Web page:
- A prospective, observational study suggests that current smoking status at time of diagnosis is associated with increased all-cause mortality in patients with head and neck cancer (HNC).
Why this matters
- Despite a well-known association with HNC risk, the prognostic role of smoking status at diagnosis was less clear.
- Current smokers (HR, 1.71; P=.001) and former smokers (HR, 1.4; P=.001) had increased all-cause mortality risk compared with never smokers.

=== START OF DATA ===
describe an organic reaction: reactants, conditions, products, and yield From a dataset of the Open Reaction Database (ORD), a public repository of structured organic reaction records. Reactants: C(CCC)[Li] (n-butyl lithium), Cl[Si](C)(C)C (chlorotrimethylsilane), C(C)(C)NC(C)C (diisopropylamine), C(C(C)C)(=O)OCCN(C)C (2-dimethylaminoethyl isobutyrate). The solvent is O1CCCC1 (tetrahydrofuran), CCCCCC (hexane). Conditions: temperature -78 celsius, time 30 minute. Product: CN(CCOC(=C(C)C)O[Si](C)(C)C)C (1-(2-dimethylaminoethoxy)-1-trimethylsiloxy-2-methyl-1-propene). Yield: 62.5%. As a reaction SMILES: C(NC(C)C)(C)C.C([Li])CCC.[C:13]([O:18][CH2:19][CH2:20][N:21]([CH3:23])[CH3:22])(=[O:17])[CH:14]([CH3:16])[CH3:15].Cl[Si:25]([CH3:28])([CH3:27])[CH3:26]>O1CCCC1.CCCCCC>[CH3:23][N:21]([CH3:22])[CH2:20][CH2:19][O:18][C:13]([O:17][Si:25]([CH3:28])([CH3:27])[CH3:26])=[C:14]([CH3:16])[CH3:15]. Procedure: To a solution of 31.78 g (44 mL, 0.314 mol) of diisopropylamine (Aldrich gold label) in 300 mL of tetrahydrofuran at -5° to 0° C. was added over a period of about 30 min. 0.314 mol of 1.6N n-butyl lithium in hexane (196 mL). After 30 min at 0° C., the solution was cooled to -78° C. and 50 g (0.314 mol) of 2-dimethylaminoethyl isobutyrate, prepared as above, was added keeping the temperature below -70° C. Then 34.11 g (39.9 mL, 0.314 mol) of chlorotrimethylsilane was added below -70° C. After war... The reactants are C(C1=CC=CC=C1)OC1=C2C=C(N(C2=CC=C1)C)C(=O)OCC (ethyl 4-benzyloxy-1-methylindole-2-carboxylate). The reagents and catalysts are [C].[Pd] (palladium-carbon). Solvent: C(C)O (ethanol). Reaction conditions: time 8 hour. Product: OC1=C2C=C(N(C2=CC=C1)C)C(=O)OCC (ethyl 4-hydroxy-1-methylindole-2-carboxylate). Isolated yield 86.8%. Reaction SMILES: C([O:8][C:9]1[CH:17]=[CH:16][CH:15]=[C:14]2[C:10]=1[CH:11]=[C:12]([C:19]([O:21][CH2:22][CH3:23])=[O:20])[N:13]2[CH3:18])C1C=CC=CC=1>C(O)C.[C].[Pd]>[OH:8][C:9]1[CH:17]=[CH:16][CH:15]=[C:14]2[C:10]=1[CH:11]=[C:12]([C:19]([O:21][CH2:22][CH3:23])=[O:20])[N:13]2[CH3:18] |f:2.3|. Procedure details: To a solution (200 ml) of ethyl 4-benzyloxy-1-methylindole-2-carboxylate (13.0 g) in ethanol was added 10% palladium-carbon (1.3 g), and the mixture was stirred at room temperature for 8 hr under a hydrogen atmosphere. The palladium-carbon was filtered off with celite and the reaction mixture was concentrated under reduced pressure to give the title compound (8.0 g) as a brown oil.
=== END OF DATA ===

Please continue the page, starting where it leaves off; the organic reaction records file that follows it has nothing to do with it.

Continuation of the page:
- In subgroup analysis, current smoking was associated with increased all-cause mortality risk in patients with oropharyngeal (HR, 1.8; P=.008) and laryngeal cancer (HR, 2.3; P=.011).
- Hazardous/harmful alcohol drinking (HR, 1.1; P=.314) was not significantly associated with mortality.
- HPV status did not significantly modify the association between smoking and mortality (P=.263).
- 1393 patients with HNC from the prospective Head and Neck 5000 study were analyzed for factors associated with all-cause mortality.
- 403 patients had oral cavity cancer, 660 had oropharyngeal cancer, and 330 had laryngeal cancer.
- Funding: National Institute for Health Research (UK).
- Smoking and alcohol intake were self-reported.
- Observational study design.